Adam Cole NPR

Originally published on Fri May 10, 2013 10:10 am

It's a bit like probiotics for mosquitoes.

When scientists infect mosquitoes with a specific bacterium, the insects become resistant to the malaria parasite.

Sounds like an easy way to stamp out malaria, right? Just introduce the infected mosquitoes into an area and let the bugs take over the natural population.

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Health
1:00 pm
Thu May 9, 2013

No Longer Experimental, Egg Freezing May Appeal To More Women

Originally published on Thu May 9, 2013 1:44 pm

Transcript

NEAL CONAN, HOST:

Between the ages of 36 and 38, Sarah Elizabeth Richards spent $50,000 to have her eggs frozen. That wiped out her savings and the money her parents had set aside for a wedding, and she writes, it was the best investment I ever made. Improved technology gives women the choice to freeze their eggs when they're younger and schedule motherhood when they're ready. The experimental status of this procedure was lifted last year.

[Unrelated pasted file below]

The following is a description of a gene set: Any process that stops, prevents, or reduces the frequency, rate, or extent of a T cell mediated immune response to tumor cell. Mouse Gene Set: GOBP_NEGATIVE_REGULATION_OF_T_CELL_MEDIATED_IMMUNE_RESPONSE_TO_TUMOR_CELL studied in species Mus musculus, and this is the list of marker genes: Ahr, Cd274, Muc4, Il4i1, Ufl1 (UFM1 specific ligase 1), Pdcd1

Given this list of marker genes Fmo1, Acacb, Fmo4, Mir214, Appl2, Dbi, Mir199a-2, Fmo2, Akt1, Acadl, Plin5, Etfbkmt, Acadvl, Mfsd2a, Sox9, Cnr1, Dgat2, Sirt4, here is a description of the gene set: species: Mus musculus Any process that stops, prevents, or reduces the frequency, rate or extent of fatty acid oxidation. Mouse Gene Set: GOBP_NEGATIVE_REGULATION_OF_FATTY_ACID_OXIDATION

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Krulwich Wonders...
8:20 am
Thu May 9, 2013

Moths That Drive Cars (Really)

YouTube

Originally published on Thu May 9, 2013 9:07 am

What you are about to see — and I'm not making this up — is a moth driving a car.

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The Salt
11:37 am
Wed May 8, 2013

With Warming Climes, How Long Will A Bordeaux Be A Bordeaux?

A worker harvests cabernet sauvignon grapes at a vineyard near Bordeaux, France, in September.
Caroline Blumberg EPA/Landov

Originally published on Tue May 14, 2013 2:25 pm

Bordeauxs and Burgundys haven't changed much since the days when famous wine-lover Thomas Jefferson kept the cellars of his Parisian home well-stocked with both wines.

But now, some worry that the regional rules and traditions that have defined top winemaking regions like Champagne, Burgundy and Chianti for centuries could melt away as climate change takes effect.

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Krulwich Wonders...
9:48 am
Wed May 8, 2013

Wildlife That Isn't Wild And Isn't Alive

YouTube

Originally published on Wed May 8, 2013 1:33 pm

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The Two-Way